I've just tried cleaning my chain and cogs with some really hot water and washing-up liquid. I also used a toothbrush, j-cloth and a non-scratch scourer. After over an hour of some serious elbow grease I could shift some of the outer dirt and muck, but still can't get the base layer of grease off. What can I use to completely strip the grease and muck off the chain?
A degreaser, whether aerosol or not, is an excellent way to remove grease from the chain.
The degreaser will reduce the amount of elbow grease required but be careful and use a set of nitrile gloves to protect your hands.
My simple chain cleaning method is as follows:
Shift into the big ring and little cog, wet the rag with the degreaser
Grip the chain (lower portion, going from big ring to the derailleur) with the rag, focusing on holding firmly onto the outer plates.
Turn the crank putting the chain through the rag. Readjust as necessary as you remove grease and grime from the chain (ie. don't keep rewiping schmutz back onto the chain).
When sufficiently clean, remove the rear wheel from the bike and place it between yourself and a wall (ie. tyre against your stomach/tyre against the wall keeping the wheel propped between yourself and the wall) over a garbage can.
Using a thin screwdriver or a cleaning tool ( http://www.parktool.com/products/detail.asp?cat=4&item=GSC-1 ) clean the grass and grease build up from between the cogs of the cassette/freewheel. Lightly apply degreaser to the brush portion of the tool and scrub at the cogs to free up the grease/grime.
Using a rag, with degreaser on it, insert the edge of the rag between the cogs and 'saw' back and forth with your hands thus spinning the cassette and fully wiping the whole cog. I typically move from top to bottom of the cassette (keep the grime flowing downwards).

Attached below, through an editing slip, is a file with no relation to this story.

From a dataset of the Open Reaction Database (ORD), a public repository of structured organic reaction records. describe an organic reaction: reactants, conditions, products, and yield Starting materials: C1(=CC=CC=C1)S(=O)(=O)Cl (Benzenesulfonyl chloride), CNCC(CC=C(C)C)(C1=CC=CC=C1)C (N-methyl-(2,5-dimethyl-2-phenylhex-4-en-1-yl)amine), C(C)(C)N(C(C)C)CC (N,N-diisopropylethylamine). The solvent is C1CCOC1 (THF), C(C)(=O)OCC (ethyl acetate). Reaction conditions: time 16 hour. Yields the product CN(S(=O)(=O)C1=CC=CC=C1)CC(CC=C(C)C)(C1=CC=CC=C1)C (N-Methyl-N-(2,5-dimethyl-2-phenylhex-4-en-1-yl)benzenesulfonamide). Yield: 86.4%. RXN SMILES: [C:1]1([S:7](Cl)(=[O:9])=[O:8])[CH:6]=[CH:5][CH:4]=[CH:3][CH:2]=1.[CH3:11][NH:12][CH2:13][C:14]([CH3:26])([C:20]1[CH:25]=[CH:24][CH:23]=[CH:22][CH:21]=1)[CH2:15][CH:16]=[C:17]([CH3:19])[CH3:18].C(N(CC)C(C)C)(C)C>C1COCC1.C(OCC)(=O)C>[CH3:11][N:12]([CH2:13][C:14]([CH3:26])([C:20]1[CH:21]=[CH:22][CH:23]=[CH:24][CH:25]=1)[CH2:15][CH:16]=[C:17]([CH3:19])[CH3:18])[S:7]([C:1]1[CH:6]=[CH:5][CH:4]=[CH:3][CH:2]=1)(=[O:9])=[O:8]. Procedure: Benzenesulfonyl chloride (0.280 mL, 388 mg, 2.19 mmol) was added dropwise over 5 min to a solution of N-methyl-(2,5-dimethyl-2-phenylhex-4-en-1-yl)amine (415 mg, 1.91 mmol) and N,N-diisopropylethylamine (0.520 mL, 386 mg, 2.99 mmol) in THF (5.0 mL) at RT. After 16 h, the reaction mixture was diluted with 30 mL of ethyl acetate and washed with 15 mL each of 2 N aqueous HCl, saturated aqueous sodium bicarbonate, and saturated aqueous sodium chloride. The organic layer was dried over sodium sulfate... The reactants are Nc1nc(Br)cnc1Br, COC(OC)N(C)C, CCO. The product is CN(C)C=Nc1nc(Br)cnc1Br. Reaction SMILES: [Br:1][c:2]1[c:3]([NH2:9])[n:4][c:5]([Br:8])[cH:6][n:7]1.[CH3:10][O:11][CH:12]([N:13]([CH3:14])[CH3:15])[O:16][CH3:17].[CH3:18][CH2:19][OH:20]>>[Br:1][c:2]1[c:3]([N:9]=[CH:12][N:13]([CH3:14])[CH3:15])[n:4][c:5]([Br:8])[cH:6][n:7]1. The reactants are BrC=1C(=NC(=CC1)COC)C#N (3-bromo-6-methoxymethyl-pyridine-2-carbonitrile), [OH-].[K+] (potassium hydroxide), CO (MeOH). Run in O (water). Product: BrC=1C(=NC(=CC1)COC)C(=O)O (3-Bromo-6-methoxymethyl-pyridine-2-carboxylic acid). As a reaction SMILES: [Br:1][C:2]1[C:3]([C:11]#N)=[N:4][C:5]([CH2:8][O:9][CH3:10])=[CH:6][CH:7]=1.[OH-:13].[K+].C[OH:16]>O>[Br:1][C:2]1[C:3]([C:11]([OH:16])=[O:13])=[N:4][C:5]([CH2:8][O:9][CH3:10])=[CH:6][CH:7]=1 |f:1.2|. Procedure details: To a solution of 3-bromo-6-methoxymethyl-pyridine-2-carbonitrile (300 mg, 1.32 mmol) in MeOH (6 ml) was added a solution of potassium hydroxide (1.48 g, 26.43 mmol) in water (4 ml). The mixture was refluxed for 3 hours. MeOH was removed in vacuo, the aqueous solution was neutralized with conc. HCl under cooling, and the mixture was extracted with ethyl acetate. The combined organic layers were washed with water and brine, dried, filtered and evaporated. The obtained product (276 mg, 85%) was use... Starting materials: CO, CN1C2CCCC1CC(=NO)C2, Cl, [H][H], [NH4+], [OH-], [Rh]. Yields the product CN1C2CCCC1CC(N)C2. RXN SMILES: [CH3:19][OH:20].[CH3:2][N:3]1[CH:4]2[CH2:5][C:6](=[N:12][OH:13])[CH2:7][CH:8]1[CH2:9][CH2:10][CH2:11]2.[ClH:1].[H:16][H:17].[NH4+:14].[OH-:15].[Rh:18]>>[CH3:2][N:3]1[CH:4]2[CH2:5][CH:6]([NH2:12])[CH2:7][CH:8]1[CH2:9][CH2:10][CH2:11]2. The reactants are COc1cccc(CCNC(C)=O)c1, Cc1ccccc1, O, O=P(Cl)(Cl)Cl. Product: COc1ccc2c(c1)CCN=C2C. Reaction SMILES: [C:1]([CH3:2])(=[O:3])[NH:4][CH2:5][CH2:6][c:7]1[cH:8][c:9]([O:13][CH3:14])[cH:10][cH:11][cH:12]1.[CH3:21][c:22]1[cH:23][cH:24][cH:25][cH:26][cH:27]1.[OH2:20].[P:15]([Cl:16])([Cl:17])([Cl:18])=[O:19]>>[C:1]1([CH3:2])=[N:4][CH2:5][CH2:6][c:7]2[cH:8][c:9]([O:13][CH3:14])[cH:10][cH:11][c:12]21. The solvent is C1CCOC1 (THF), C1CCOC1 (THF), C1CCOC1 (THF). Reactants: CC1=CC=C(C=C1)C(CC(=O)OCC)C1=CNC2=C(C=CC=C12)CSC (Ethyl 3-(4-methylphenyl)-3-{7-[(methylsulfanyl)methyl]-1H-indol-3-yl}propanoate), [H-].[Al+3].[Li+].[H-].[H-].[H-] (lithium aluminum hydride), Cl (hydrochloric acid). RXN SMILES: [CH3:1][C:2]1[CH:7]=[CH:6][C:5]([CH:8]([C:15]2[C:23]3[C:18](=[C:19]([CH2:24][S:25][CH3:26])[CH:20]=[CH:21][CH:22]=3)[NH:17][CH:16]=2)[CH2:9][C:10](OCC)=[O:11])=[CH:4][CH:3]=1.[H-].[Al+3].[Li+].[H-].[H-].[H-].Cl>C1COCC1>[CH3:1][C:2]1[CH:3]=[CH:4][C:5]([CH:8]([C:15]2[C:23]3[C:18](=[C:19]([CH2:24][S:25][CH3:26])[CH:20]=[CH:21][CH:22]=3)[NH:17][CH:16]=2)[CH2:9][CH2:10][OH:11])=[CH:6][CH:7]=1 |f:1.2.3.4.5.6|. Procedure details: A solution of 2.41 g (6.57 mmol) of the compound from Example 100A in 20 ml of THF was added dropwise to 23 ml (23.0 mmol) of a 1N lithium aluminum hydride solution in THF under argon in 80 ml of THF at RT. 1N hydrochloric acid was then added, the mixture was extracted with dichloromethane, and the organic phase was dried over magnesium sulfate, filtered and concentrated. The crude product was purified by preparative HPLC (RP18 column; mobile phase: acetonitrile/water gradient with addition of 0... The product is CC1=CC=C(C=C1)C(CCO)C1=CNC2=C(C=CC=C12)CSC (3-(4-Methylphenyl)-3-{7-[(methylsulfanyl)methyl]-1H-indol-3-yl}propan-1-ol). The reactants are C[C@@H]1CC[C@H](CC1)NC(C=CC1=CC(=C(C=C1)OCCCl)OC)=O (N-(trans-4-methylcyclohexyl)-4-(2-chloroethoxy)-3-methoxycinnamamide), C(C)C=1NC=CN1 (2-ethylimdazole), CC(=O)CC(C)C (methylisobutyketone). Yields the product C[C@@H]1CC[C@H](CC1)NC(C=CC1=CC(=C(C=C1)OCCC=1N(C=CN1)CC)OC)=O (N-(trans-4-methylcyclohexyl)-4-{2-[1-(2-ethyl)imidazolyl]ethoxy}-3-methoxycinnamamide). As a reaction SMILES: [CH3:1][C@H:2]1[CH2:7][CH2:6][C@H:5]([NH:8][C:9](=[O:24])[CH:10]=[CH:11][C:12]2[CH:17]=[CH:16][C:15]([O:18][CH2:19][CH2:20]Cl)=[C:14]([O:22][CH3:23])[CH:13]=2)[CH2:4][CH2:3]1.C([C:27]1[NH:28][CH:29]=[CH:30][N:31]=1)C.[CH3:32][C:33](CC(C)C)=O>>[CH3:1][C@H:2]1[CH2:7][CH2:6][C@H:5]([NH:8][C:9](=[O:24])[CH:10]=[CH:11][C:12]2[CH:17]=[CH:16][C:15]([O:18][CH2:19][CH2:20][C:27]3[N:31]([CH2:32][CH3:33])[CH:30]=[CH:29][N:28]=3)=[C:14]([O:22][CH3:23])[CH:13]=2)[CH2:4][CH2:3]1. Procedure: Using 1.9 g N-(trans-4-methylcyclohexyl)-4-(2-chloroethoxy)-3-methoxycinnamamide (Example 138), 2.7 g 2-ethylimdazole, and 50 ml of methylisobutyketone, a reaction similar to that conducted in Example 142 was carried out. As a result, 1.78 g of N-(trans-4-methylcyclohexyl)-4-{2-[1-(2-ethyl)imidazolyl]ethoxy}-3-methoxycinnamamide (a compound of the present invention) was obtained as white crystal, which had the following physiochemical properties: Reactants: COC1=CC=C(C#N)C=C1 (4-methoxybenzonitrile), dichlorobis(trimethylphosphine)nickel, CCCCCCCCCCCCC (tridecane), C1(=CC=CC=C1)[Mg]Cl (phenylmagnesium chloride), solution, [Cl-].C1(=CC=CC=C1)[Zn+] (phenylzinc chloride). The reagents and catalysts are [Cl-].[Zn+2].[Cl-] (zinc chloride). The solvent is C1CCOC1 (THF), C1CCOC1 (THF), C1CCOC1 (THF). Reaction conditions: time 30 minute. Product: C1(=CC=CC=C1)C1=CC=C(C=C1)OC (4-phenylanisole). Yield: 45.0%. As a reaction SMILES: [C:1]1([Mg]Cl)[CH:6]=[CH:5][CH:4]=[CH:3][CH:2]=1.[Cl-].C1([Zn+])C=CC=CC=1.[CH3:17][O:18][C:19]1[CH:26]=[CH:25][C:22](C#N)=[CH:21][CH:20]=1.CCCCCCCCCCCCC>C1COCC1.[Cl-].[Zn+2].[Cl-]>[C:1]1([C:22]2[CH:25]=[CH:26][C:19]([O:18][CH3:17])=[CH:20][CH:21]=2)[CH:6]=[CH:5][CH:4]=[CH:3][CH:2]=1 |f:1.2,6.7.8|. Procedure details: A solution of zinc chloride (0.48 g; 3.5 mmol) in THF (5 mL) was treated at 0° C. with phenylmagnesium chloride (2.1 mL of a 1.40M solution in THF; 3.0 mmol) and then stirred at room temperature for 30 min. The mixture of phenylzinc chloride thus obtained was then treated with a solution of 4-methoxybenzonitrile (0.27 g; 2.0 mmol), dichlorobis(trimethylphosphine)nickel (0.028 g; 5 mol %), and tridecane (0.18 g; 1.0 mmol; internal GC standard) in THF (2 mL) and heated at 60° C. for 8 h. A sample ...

Wipe down cassette, hub and any spokes/rim that could have been contaminated. Reinstall the wheel in the bike and one last time wipe down the chain with the degreaser rag.
And typically ... that method suffices for cleaning any of my bikes. The one caveat is that I typically don't let the chain get grease/grime covered and thus this takes about 3-5 minutes max and works really well. The worse your chain, the more you have to do.
You might want to look at your derailleur pulley wheels and using a flat edge against the pulleys as you spin the crank, remove the grease rings from the pulleys.
You might want to pre scrub the chain (similar to how you did the cassette) to loosen the grease/grime on the chain. A tooth brush w/ degreaser or the GSC-1 mentioned above would be sufficient.
Andddd... that's about all I've got for now. There are a plethora of other methods using chain cleaning tools, removal and soaking of the chain and nastier solvents but for the majority this method seems to work fairly well.
My method, which works very well and is fairly quick (although it required initial shopping and drinking some Gatorade):
Edit: this requires having one of those reusable 'gold links' to detach/reattach the chain at will.
Remove the chain and put a string on it to fish it out of the gatorade bottles
Simple Green: I have an old gatorade bottle full of 50/50 diluted Simple Green, which is a great degreaser. Put the lid on (with string outside, for chain removal). Shake it up baby, now! Really work it. Remove the chain when it looks clean enough. Grime will accumulate at the bottom of the bottle, but I just cap it and reuse the Simple Green again next time.
Clean water: Hot is best. Another Gatorade bottle with water, put the chain in, shake shake shake. This is to remove the Simple Green. I don't save the water, just dump it out. Hot will evaporate off the chain more rapidly and dissolve the Simple Green more quickly, but cold will do.
92% Isopropyl alcohol: water rusts chains (bad!). Water dissolves in alcohol, and the alcohol then evaporate super quickly. So, chain in Gatorade bottle of alcohol, string outside, cap on, shake shake shake. Remove the chain, watch the alcohol drip off and evaporate in no time.
You are left with a fresh chain of just metal. Lube it up and go riding!